In California, earthquakes can happen at any time. In Santa Clara County, all residents live within a 10-mile radius of the San Andreas, Calaveras, and Hayward fault lines. This means being earthquake ready is essential - whether you’re at home, at work, or out on a hike.
Here are some things to keep in mind when hiking or enjoying the outdoors in earthquake-prone areas:
1. Come prepared
Keep disaster supplies in your vehicle, and any medical needs on you. Pollen levels may rise significantly after an earthquake due to trees getting dislodged, so if you have asthma, make sure your medicines are well within reach. If you're not sure what to include in your disaster kit, learn more about earthquake preparedness at www.PrepareSCC.org/Earthquake
2. Orient yourself
Knowing where you are and where you’re going can help you make good decisions and avoid hazards on the trail and on the road when on your way or leaving your outdoor destination.
3. Be aware of your surroundings
If you can, get away from any rocky formations, or cliffs during an earthquake. Always keep an eye out for potential hazards, such as boulders, which could fall and injure you.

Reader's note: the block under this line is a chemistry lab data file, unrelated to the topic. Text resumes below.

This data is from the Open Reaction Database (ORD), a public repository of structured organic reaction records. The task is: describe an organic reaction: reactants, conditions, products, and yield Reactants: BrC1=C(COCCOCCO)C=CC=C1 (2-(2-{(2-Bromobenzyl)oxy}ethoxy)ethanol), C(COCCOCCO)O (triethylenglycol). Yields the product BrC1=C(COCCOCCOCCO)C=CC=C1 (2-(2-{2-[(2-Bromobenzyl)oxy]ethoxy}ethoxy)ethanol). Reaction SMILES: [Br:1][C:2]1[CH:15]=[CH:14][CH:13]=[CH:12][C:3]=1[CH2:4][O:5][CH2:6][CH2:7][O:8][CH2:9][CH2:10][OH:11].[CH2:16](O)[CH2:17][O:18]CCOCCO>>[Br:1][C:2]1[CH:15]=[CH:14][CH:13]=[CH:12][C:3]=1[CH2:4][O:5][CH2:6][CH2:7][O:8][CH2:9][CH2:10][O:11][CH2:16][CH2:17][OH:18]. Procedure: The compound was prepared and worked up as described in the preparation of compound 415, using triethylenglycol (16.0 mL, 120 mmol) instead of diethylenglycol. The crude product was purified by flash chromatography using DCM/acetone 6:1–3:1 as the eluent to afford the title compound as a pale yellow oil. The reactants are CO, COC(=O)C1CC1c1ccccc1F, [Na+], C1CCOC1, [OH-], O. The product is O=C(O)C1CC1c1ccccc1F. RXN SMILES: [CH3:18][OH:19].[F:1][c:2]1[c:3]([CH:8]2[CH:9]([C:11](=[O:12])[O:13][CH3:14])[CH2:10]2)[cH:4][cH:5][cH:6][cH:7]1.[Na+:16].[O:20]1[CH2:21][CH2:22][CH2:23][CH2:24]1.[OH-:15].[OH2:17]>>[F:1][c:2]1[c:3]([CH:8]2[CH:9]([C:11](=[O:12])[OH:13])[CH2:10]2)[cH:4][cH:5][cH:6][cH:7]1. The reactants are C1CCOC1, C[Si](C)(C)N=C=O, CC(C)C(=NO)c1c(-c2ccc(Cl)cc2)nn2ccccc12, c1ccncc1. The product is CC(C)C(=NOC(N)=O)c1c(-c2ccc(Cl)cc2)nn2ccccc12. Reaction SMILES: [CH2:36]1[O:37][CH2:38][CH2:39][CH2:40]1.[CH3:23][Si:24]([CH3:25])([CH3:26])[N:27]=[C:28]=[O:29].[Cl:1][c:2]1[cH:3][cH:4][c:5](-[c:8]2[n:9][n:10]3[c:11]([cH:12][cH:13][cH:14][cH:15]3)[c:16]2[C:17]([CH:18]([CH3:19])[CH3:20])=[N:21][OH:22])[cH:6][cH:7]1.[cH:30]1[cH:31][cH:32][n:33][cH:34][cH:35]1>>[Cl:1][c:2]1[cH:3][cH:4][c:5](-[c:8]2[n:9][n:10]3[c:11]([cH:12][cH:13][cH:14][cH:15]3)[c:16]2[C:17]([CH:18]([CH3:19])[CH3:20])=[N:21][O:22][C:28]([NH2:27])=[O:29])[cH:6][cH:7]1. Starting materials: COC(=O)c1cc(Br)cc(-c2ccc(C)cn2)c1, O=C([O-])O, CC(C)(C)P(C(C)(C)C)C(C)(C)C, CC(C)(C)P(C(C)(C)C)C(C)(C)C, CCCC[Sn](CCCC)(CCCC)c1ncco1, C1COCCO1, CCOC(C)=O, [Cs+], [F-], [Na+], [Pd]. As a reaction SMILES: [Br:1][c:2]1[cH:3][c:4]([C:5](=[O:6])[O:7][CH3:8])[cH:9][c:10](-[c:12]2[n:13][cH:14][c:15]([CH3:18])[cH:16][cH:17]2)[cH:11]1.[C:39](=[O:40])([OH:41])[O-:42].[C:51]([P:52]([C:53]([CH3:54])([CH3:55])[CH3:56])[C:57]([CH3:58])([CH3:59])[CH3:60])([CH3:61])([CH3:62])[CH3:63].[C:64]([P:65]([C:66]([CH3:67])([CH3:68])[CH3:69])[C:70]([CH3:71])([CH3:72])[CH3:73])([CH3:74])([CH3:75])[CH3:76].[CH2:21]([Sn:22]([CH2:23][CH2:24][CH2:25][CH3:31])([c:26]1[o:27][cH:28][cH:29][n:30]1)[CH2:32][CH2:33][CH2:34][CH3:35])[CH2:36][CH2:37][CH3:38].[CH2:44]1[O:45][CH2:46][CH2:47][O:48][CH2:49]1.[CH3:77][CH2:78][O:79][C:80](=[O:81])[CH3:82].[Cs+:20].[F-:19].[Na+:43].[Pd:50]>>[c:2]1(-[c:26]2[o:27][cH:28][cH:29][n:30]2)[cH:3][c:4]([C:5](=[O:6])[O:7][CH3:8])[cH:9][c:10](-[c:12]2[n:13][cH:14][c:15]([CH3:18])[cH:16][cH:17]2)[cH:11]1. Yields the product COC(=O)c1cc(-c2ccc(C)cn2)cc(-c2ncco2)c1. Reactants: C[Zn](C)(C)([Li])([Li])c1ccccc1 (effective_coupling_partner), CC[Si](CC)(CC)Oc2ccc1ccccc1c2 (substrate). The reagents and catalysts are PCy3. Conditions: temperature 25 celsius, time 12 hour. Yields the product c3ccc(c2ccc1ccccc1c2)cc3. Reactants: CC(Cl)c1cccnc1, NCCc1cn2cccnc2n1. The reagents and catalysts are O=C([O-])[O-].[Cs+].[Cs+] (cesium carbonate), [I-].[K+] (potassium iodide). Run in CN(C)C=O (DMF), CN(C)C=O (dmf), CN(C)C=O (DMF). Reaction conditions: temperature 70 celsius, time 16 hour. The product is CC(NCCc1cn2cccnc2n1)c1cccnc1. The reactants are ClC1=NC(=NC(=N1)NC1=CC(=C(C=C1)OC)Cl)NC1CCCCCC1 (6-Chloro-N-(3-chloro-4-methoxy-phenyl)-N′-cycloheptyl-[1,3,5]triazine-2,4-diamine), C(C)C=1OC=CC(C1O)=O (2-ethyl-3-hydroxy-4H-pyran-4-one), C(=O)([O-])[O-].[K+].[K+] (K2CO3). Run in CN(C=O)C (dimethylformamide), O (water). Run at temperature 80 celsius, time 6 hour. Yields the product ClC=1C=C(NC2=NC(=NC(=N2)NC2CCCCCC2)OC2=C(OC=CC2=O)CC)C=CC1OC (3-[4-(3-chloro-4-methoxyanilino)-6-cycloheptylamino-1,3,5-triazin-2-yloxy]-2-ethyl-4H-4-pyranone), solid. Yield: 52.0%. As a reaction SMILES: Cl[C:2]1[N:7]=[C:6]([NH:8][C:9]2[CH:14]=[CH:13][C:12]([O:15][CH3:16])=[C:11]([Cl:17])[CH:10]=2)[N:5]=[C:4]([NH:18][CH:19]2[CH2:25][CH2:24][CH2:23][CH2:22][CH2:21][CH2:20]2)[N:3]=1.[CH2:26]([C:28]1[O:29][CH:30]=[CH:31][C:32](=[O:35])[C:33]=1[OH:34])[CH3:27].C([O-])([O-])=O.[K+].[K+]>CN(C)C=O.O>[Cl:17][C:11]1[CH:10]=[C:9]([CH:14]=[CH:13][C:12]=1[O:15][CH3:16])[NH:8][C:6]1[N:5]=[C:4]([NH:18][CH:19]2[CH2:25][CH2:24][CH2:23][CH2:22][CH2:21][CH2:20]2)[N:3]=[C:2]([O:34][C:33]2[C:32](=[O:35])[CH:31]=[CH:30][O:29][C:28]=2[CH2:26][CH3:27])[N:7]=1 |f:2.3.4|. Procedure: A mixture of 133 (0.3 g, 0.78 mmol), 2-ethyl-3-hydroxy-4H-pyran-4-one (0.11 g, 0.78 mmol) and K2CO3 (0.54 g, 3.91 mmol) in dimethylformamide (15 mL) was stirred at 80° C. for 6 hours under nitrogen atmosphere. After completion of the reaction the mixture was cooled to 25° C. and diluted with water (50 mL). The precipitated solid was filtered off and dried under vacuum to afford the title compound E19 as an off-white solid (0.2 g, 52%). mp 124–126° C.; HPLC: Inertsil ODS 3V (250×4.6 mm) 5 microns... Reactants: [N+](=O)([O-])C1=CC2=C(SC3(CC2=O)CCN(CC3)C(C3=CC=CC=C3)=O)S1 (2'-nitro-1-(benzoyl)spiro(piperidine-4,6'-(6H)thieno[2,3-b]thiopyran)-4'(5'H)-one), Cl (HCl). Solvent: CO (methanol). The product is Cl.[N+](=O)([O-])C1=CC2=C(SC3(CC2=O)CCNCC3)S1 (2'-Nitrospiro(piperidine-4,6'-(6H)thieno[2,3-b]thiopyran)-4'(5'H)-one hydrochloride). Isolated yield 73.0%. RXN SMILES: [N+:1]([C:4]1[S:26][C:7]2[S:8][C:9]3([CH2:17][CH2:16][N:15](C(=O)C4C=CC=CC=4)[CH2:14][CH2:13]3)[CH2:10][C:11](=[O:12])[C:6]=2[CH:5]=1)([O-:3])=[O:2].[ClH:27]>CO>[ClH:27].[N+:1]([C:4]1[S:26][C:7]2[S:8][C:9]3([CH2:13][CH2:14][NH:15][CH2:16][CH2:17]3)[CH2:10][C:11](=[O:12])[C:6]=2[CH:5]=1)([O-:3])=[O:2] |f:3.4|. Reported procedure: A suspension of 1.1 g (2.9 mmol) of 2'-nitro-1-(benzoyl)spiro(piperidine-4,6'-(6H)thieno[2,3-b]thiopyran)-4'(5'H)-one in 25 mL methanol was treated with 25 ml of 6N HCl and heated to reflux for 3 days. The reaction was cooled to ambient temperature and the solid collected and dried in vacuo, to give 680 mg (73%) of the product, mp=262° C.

4. If you can, drop, cover, and hold on underneath a picnic table
If you can’t, move away from trees where dead branches can fall and look for open spaces or places with lower altitudes to drop and cover your neck with your arm and hand. Once you are in an open space, stay on your knees to avoid falling, and remain there until the earth stops shaking. For people who use wheelchairs, walkers, or who are unable to drop to the ground and get up again without assistance, check out www.EarthquakeCountry.org/accessibility
5. Avoid traveling up steep inclines after an earthquake
Landslides tend to move towards the center of an incline as dirt and debris move downhill.
6. Remain calm
If you do get caught under debris, staying calm may help save your life. Avoid erratic movements that may cause you to kick up or inhale dust, and if possible, cover your mouth to avoid breathing in unwanted debris. Avoid screaming and shouting to reduce exertion, and instead use an emergency whistle to alert others to your location.
If you’re a Santa Clara resident, you can also prepare by signing up for AlertSCC, the County of Santa Clara’s official emergency alert and warning system. When an earthquake strikes, you will receive an alert on your home phone, cell phone, and email. For more information, visit www.AlertSCC.org.
And if you’re not a Santa Clara County resident, consider signing up for Earthquake Warning California, the country’s first publicly available, statewide warning system.